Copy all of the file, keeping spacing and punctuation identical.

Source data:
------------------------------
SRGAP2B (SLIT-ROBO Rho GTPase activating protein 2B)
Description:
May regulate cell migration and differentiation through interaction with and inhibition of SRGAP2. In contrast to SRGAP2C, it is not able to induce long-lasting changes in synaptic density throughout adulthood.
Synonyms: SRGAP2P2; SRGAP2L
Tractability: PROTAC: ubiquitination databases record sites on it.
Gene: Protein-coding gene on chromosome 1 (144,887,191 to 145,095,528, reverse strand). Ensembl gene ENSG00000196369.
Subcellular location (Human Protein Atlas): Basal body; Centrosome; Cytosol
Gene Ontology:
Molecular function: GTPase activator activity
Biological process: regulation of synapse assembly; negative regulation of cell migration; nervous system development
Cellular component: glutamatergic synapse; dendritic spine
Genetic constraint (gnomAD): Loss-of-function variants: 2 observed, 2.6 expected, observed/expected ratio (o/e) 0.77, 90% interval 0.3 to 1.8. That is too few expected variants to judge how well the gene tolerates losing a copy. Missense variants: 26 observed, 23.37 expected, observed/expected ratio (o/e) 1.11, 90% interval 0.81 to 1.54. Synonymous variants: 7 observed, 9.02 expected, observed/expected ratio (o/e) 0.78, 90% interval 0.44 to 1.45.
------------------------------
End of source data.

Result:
SRGAP2B (SLIT-ROBO Rho GTPase activating protein 2B)
Description:
May regulate cell migration and differentiation through interaction with and inhibition of SRGAP2. In contrast to SRGAP2C, it is not able to induce long-lasting changes in synaptic density throughout adulthood.
Synonyms: SRGAP2P2; SRGAP2L
Tractability: PROTAC: ubiquitination databases record sites on it.
Gene: Protein-coding gene on chromosome 1 (144,887,191 to 145,095,528, reverse strand). Ensembl gene ENSG00000196369.
Subcellular location (Human Protein Atlas): Basal body; Centrosome; Cytosol
Gene Ontology:
Molecular function: GTPase activator activity
Biological process: regulation of synapse assembly; negative regulation of cell migration; nervous system development
Cellular component: glutamatergic synapse; dendritic spine
Genetic constraint (gnomAD): Loss-of-function variants: 2 observed, 2.6 expected, observed/expected ratio (o/e) 0.77, 90% interval 0.3 to 1.8. That is too few expected variants to judge how well the gene tolerates losing a copy. Missense variants: 26 observed, 23.37 expected, observed/expected ratio (o/e) 1.11, 90% interval 0.81 to 1.54. Synonymous variants: 7 observed, 9.02 expected, observed/expected ratio (o/e) 0.78, 90% interval 0.44 to 1.45.